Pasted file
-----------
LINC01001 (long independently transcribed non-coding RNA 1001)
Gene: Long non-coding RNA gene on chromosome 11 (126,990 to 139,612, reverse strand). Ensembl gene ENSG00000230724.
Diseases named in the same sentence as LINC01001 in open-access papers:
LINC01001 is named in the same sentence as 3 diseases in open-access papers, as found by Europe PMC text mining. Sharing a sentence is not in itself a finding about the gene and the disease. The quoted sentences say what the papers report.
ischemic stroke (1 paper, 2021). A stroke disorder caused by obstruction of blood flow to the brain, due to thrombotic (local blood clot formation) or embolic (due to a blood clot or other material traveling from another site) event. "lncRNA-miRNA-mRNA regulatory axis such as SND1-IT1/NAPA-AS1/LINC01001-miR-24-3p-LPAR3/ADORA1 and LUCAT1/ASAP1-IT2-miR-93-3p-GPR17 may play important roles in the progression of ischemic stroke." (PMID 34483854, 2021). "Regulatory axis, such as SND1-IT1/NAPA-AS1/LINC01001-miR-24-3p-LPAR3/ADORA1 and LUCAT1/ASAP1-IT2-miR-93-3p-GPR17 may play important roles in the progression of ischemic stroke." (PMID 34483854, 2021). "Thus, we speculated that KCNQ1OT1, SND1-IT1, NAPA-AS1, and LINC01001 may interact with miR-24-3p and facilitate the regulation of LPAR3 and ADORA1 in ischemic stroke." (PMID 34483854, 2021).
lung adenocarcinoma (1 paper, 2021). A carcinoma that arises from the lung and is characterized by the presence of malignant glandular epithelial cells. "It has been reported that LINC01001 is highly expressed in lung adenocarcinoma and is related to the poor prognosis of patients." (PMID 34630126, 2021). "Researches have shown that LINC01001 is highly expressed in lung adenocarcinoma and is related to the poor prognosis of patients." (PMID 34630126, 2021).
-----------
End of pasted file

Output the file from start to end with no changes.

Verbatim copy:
LINC01001 (long independently transcribed non-coding RNA 1001)
Gene: Long non-coding RNA gene on chromosome 11 (126,990 to 139,612, reverse strand). Ensembl gene ENSG00000230724.
Diseases named in the same sentence as LINC01001 in open-access papers:
LINC01001 is named in the same sentence as 3 diseases in open-access papers, as found by Europe PMC text mining. Sharing a sentence is not in itself a finding about the gene and the disease. The quoted sentences say what the papers report.
ischemic stroke (1 paper, 2021). A stroke disorder caused by obstruction of blood flow to the brain, due to thrombotic (local blood clot formation) or embolic (due to a blood clot or other material traveling from another site) event. "lncRNA-miRNA-mRNA regulatory axis such as SND1-IT1/NAPA-AS1/LINC01001-miR-24-3p-LPAR3/ADORA1 and LUCAT1/ASAP1-IT2-miR-93-3p-GPR17 may play important roles in the progression of ischemic stroke." (PMID 34483854, 2021). "Regulatory axis, such as SND1-IT1/NAPA-AS1/LINC01001-miR-24-3p-LPAR3/ADORA1 and LUCAT1/ASAP1-IT2-miR-93-3p-GPR17 may play important roles in the progression of ischemic stroke." (PMID 34483854, 2021). "Thus, we speculated that KCNQ1OT1, SND1-IT1, NAPA-AS1, and LINC01001 may interact with miR-24-3p and facilitate the regulation of LPAR3 and ADORA1 in ischemic stroke." (PMID 34483854, 2021).
lung adenocarcinoma (1 paper, 2021). A carcinoma that arises from the lung and is characterized by the presence of malignant glandular epithelial cells. "It has been reported that LINC01001 is highly expressed in lung adenocarcinoma and is related to the poor prognosis of patients." (PMID 34630126, 2021). "Researches have shown that LINC01001 is highly expressed in lung adenocarcinoma and is related to the poor prognosis of patients." (PMID 34630126, 2021).